They narrowed in on a gene called pomc. For years, scientists have speculated that it is involved in long-term regulation of weight and energy balance in many animals, but, “It was the steps that control pomc expression that had been the mystery,” Stevenson says. “The studies we designed served to fill the gaps and it was simply a matter of connecting the dots.”

That chain of events begins with thyroid hormone, which is called T4. The T4 hormone is readily available in the bloodstream, and when the amount of daylight begins to increase in the spring, the hamster produces enzymes called deiodinases. These enzymes remove an iodine molecule from T4 and turn it into a more potent hormone called T3 that controls the activity of pomc.

During the summer, increased T3 production allows the hamsters to become fertile, and also ramps up pomc activity, causing them to gain weight. As the days shorten in the fall, T3 production decreases, shutting down reproduction for the upcoming winter. Lowered T3 also or switches off pomc, resulting in dramatic weight loss.

Voles, but not us

Stevenson also compared the genome of the Siberian hamster to other small mammals like mice and voles. He noticed a lot of differences between animals in the sequence patterns, or motifs, in the promoter region of the pomc gene.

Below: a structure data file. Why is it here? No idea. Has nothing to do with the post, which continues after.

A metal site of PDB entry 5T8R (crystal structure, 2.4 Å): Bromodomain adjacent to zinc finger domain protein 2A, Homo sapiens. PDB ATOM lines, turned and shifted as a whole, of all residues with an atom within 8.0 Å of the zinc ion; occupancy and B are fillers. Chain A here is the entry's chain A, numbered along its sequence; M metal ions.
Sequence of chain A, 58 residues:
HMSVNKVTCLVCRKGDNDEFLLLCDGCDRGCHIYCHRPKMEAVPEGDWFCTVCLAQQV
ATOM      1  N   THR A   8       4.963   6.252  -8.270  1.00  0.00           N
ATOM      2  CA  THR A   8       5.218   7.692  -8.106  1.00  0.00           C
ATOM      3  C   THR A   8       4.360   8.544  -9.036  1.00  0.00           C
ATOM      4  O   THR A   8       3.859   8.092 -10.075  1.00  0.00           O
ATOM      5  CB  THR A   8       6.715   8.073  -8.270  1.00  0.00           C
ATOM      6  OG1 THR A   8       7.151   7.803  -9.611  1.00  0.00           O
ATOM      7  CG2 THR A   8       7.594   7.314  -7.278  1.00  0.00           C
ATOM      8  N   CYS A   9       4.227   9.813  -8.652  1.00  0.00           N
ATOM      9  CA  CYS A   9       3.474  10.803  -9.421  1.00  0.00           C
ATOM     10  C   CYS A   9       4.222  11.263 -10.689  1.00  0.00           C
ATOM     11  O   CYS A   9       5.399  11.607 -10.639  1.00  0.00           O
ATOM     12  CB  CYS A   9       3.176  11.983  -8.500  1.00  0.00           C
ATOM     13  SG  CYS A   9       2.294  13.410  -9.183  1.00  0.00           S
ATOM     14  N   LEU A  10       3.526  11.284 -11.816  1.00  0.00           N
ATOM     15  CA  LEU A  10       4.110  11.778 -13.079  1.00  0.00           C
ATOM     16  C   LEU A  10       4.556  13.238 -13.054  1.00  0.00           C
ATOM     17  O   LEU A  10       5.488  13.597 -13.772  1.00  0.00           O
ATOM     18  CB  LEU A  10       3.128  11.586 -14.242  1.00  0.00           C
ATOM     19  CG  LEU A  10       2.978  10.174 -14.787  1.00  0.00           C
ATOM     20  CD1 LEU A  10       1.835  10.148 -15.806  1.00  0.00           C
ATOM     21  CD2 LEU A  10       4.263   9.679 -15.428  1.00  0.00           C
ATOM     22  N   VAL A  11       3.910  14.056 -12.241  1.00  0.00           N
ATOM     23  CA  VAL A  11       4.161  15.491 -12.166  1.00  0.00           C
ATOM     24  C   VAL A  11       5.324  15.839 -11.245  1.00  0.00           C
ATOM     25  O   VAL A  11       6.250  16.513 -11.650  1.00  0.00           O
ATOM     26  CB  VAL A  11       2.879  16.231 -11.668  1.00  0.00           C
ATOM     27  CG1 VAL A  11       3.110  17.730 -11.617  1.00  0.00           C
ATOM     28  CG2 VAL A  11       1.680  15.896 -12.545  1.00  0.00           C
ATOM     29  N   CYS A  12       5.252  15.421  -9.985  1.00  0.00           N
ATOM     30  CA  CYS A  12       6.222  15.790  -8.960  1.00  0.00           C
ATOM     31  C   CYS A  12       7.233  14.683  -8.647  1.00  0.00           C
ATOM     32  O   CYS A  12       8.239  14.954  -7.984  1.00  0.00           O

This section of DNA at the beginning of the gene sequence plays an important role in how it’s transcribed into RNA, and ultimately how the gene functions. The Siberian hamster shares the same motif with other seasonal breeders, suggesting that it’s key to how pomc is expressed to manage the summer-winter adaptations.

“All animals show a level of seasonal biology, humans included. What our findings show, in hamsters, is that thyroid hormones acting in the brain where pomc is expressed provides the long-term regulation of energy balance,” Stevenson says.

“What is completely fascinating is that this process evolved in some animals, like hamsters and voles, and not in others, like sheep or humans. This tells us that a large degree of genome variability exists across animals and indicates a strong species-specific control of long-term energy balance.”

Clues to obesity

In a separate set of experiments, the researchers also restricted the amount of food for the hamsters. While this caused some changes in brain chemistry, it didn’t have an effect on pomc expression. Only long-term changes to day length had an effect on pomc.

Patterns like this make the Siberian hamster interesting not just in how it manages seasonal adaptations but in managing body weight in general, Prendergast says.

“Researchers who study obesity should pay attention to this model because this is an animal that becomes reversibly obese. Then it can lose almost half its body weight on cue when the day length says it’s time to lose weight,” he says. “They’re a wonderful puzzle for understanding all of these processes.”

Additional authors are from the University of Chicago; the University of Glasgow; the University of Nottingham; the University of Cambridge; and the University of Aberdeen.

Source: University of Chicago